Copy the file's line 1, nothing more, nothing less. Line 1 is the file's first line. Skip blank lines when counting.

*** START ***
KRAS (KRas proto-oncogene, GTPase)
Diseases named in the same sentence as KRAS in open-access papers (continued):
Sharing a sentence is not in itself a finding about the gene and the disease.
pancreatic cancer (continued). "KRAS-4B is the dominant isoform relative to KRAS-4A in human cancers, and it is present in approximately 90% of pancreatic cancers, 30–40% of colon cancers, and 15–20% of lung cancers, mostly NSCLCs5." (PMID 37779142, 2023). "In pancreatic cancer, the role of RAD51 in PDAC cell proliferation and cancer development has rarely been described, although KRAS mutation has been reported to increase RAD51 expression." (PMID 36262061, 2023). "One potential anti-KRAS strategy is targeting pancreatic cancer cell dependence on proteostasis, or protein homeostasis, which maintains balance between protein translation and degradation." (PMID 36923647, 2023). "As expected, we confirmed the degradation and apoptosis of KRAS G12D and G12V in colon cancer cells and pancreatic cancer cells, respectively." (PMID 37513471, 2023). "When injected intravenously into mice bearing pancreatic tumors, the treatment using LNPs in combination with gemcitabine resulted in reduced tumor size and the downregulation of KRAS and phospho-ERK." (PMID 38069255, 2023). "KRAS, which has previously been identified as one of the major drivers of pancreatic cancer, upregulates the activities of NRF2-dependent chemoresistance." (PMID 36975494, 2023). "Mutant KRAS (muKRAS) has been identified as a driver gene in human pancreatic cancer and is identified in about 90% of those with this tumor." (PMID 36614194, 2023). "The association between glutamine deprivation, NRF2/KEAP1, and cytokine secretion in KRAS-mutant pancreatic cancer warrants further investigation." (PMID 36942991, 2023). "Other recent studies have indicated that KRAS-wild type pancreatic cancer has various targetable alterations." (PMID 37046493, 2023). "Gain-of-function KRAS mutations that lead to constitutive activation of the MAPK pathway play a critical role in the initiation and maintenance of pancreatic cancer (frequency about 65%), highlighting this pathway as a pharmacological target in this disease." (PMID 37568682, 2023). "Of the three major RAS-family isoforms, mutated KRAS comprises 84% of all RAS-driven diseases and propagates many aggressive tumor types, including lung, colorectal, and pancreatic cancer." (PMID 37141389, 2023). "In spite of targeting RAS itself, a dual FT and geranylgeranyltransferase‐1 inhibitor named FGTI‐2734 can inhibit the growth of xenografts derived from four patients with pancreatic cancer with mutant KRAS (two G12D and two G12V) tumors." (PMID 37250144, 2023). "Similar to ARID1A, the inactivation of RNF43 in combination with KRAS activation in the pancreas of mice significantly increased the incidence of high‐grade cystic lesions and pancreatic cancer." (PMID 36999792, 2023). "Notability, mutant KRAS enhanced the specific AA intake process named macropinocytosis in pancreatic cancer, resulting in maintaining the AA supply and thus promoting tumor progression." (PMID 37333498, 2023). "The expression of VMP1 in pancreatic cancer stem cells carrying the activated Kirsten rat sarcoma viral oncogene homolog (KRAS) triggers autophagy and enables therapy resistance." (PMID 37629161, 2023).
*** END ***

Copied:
KRAS (KRas proto-oncogene, GTPase)